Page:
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5.0 out of 5 stars SPEEDWAY STAR REVIEW w/e 21 Dec 2013, 13 Dec 2013
By 
S. Muir (Romford, Essex) - See all my reviews
(REAL NAME)   
This review is from: British Speedway Memories (Paperback)
BOOK REVIEW: BRITISH SPEEDWAY MEMORIES

YOU must have spent evenings down at the pub reminiscing with like-minded mates over a beer about the 'good old days' of speedway.

Well, now you can explore the same delights in the peace and comfort of your own home with the dog at your feet or the cat on your lap, courtesy of this superbly illustrated bible of yesteryears from the king of recollections Tony McDonald.

Tony, and about 200 others, from both sides of the safety fence and from all walks of life, will supply the golden memories; all you have to do is supply the beer (and the cat or dog if desired!), stick the Carpenters' Yesterday Once More CD on the player and imagine it was your first LP on the old Dansette, and just drift back in time.

And if you can't associate with any of the countless stories enthusiastically retold, then I suggest that either your pulse has stopped or you haven't truly got the speedway bug the way the rest of us have...

Memories are strange things - they can be so clear, like it did only happen yesterday, but there is always that lingering doubt, that thought in the back of your mind, that when we look back, it is through rose-coloured spectacles.

Rubbish!

At least it is according to scores of folk who responded to a short questionnaire that Tony distributed, canvassing their views on the present as well as reflections of the past.

Seven chapters of text complimented by wonderful black and white photographs dug from the archives, plus an eighth section of cracking colour from the seventies onwards, make up the 258 pages of unadulterated nostalgia - enough to get you through countless Christmas movies, inane festive chatter with the in-laws and many days subsequently passing time on the train to work too.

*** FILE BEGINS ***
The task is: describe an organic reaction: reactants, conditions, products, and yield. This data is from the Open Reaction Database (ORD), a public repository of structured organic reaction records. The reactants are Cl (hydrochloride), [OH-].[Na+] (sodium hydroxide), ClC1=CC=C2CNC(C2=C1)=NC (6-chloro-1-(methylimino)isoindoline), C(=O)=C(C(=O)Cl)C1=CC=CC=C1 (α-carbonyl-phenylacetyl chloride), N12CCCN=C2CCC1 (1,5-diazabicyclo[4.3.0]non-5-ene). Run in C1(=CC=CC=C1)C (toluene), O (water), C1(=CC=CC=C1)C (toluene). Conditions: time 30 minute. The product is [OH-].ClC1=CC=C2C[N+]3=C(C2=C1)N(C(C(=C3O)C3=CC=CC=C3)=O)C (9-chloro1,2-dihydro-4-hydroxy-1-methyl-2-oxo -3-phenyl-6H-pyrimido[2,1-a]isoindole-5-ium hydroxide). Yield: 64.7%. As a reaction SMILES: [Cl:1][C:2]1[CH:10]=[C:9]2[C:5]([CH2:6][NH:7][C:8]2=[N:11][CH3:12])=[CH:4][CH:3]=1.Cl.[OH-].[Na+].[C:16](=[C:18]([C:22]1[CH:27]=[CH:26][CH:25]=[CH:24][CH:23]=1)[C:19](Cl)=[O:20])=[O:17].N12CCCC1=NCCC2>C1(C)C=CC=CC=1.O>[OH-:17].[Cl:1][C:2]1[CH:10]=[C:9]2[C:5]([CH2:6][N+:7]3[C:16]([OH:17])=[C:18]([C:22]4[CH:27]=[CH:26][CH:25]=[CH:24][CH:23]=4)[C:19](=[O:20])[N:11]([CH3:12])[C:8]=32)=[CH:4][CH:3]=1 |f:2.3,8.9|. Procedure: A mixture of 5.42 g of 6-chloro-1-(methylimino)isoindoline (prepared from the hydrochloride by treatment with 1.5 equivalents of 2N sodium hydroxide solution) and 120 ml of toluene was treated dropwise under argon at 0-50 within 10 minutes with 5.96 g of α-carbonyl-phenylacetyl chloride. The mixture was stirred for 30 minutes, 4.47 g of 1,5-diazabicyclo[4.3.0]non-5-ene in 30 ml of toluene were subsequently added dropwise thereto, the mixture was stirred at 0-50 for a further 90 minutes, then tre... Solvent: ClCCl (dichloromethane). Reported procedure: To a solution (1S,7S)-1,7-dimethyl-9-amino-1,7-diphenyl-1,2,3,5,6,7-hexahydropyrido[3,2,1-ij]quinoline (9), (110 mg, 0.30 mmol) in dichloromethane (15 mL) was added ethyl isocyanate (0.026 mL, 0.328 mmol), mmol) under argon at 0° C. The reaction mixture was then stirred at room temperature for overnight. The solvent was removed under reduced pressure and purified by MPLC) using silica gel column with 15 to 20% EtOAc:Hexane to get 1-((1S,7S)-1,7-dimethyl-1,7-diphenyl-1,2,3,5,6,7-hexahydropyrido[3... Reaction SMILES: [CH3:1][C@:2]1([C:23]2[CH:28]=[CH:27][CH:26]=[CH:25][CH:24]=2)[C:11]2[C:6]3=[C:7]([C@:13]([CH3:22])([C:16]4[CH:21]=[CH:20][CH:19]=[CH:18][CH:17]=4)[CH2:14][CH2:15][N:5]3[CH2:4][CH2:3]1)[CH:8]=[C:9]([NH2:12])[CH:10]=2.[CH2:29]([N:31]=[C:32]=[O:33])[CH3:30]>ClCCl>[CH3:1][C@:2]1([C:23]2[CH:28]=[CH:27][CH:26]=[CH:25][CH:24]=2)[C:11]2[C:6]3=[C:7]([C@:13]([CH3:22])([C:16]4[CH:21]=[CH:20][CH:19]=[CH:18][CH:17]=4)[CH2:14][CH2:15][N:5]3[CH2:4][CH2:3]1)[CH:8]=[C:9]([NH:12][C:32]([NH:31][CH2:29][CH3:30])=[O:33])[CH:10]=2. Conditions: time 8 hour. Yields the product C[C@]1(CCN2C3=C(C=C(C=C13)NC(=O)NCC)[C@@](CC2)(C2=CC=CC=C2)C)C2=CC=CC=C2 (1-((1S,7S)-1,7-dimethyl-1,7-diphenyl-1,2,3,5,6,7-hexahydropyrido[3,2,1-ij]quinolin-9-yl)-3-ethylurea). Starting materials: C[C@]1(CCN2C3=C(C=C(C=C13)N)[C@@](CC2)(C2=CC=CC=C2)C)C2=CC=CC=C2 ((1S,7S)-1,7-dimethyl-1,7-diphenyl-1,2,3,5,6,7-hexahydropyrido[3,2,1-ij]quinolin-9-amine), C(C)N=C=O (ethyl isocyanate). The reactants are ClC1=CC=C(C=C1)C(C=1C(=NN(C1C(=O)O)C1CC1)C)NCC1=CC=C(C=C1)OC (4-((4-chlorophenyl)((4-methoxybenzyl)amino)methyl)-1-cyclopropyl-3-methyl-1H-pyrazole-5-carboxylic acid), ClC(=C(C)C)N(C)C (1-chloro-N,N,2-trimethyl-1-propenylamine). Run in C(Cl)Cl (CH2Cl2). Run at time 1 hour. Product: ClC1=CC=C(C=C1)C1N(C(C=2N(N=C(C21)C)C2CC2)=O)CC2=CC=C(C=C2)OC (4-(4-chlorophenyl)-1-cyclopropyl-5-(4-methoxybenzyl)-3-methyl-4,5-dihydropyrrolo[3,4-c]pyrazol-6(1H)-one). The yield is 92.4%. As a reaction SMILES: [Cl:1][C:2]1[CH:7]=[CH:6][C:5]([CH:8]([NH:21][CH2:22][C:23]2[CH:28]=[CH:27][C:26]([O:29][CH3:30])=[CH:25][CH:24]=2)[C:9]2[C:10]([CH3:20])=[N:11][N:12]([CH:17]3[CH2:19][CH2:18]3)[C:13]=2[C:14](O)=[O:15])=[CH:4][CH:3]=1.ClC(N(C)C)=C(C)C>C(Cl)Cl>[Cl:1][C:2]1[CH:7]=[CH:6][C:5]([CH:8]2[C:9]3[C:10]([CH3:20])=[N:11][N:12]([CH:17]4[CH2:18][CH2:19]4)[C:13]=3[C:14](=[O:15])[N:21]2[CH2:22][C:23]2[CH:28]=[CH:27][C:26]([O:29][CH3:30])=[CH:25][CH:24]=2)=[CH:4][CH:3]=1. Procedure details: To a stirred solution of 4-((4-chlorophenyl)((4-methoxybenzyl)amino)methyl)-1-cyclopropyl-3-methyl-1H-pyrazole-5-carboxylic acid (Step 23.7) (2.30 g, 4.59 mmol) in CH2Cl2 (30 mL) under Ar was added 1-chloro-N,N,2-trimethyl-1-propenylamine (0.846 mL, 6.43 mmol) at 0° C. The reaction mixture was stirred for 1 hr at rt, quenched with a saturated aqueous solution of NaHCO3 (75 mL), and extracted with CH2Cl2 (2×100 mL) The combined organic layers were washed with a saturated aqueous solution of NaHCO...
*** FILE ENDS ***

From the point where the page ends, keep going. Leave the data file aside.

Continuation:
So many entries seem so familiar that it could be you, the reader, reminiscing as, even if you weren't there, you can still hear the roar of the crowd, the snarl of the bikes and the smell of the Castrol R.

Tony lays bare the reasons he, and the others, were hooked in the first place: the people, the places, the excitement, the expectation...

Tony's formative days, and mine, go back to the early seventies - a time of significant change for the sport with colour not only taking a grip on photography but also riders' apparel - yet so many fans delve much further back in time, to the fabulous late forties and five-figure crowds, roaring fifties and swinging sixties.

Whatever era, we all had hopes, we all had dreams and we all have memories, surprisingly not so dissimilar.

Tony, and most of the other contributors, could be speaking for almost any one of us when answering questions on the first time you ever witnessed speedway, favourite teams, tracks and riders, the classic meetings and races you'll never forget, comparing then and now and the almost unfathomable 'why is speedway so special?'.

Although chapters inevitably begin to encroach on each other, the eclectic mix of memories is invariably good, as you cannot have too much of a good thing.